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Playa del Carmen
Not What It Used to Be Ö But Who Cares?
After Cancun, Playa del Carmen is Mexicoís most popular vacation destination. Canadians make up the bulk of winter tourism, with the Americans close behind. During the summer, Mexican families claim the sugary Caribbean coastline and occupy the townís many hotel rooms, timeshares, apartments, and beachfront vacation rentals.
The first time I visited, Playa (as itís commonly called) was a tiny village with a few shops and a short pier for ferries to Cozumel Island, 19 km (12 miles) offshore. Even then, as I strolled on an almost deserted beach, plans were in the works to replicate the success of Cancun, just 68 km (423 miles) to the north.
Today the coast between Cancun and Sian Kaían Biosphere Reserve has been developed and christened ďThe Riviera Maya.Ē Formerly pristine beaches like Xel Ha and Xcaret have literally been turned into (admittedly wonderful) theme parks. Because I was sure that Playa and Mexicoís Caribbean coast had been ruined, I avoided the area for years, traveling instead throughout Yucatan and Campeche states.
But last winter I decided it was time to return to coastal Quintana Roo, the most important tourist destination in Mexico.
After a brief stay in Puerto Morelos---another ferry landing turned vacation village---I headed south to Playa del Carmen. One benefit of its complete transformation from tiny township to full-on beach resort is that it so completely does not resemble the Playa of the past that I didnít even compare the two, or pine for the sylvan beaches I knew in the 1980s. Itís now a totally different town.
Playa has gone through more than one transformation. In the 90s it was the hip landing strip favored by topless Europeans fleeing Cancunís mass tourism. Today its clubs and beaches still pack in the partiers, but fashion-industry Brooklyn-ites now head farther south, to Tulum, while soul-seeking sojourners hole up in earthy digs south of Mahahaul. Change is not a one-time thing.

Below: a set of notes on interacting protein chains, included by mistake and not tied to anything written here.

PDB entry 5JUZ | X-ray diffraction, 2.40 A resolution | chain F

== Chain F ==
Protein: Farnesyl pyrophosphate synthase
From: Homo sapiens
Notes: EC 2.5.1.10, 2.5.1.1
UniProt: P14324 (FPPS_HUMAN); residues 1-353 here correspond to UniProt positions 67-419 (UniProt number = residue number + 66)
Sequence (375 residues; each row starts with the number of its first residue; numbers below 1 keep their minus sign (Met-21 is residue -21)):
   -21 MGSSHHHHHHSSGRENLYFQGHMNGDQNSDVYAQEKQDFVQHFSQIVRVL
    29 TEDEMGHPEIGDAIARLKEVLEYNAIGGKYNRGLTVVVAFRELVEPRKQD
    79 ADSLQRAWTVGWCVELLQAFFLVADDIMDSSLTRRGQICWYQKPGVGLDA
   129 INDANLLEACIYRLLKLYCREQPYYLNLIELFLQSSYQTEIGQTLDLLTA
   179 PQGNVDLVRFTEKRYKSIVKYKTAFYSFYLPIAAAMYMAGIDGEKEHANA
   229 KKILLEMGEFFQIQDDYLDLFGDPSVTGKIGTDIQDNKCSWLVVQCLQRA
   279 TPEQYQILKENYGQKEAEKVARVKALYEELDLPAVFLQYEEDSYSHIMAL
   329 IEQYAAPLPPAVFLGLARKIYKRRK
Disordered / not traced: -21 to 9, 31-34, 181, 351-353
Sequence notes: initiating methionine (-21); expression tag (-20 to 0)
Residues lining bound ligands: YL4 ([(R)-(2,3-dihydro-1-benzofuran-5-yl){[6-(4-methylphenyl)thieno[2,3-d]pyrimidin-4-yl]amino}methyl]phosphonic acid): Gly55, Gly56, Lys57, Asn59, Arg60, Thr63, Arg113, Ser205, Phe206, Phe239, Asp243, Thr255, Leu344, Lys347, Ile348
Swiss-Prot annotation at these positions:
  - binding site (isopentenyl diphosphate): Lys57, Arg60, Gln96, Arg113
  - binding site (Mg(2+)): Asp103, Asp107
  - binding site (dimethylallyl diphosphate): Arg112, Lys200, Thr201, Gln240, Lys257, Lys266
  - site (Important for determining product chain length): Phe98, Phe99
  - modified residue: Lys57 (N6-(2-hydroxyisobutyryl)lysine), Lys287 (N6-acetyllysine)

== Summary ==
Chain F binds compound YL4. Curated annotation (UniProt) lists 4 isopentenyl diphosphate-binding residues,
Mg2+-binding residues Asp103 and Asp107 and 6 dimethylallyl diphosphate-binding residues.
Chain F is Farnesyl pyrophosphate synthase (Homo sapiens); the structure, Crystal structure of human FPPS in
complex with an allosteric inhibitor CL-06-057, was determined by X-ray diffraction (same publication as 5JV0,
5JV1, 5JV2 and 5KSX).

But for those looking for a wonderful Mexican beach experience, Playa still has plenty of magic. Clubs cater to late-night party girls and boys, and many dozens of restaurants feature world cuisines in addition to steaks, seafood, and nouvelle Maya cuisine. Taco stands and juice bars attract travelers trying to stretch vacation funds.
The beach is gorgeous. Its bath-like waters improbably occupy the transparent-turquoise-blue-green side of the artistís color wheel. Visitors can hang out near their hotel or beach club, or explore other beautiful beaches, including those of Akumal, not too far south, or Cozumel, a short ferry ride away.
Hotels and independent businesses rent small sailboats, kayaks, and snorkel gear and teach diving, kiteboarding, and other sports. Want a change from the salty sea? Sinkholes (called cenotes) are unique to this region. Dive, snorkel, or just float in a rock-lined pool surrounded by jungle plants. There are hundreds of pretty cenotes in Quintana Roo state; each has its own personality. Youíll find your favorite and want to return again and again.
For all-inclusive play time, Xcaret---39 km (24 miles) south of Playa---offers too many activities to count (but Iím told there are 40). Built around the gorgeous cove I so loved in its previous incarnation, Xcaret houses birds and butterflies, manatees, jaguars, and exotic flora. Swim in a protected cove, snorkel along an underground river, or engage in tons of other activities (some at an additional price). The dinner show is extensive and amazing, so plan to stay late. There are hammocks around the property if you need to recharge your batteries. A bit farther down the road, Xel Ha is another park centered around a gorgeous cove; admission price there includes food and drink.
Playa del Carmen has changed enormously over the last thirty years. But who hasnít? I like to think we are both evolving (if not necessarily maturing). Embrace the change and youíll find lots to love about this full-service Caribbean destination.
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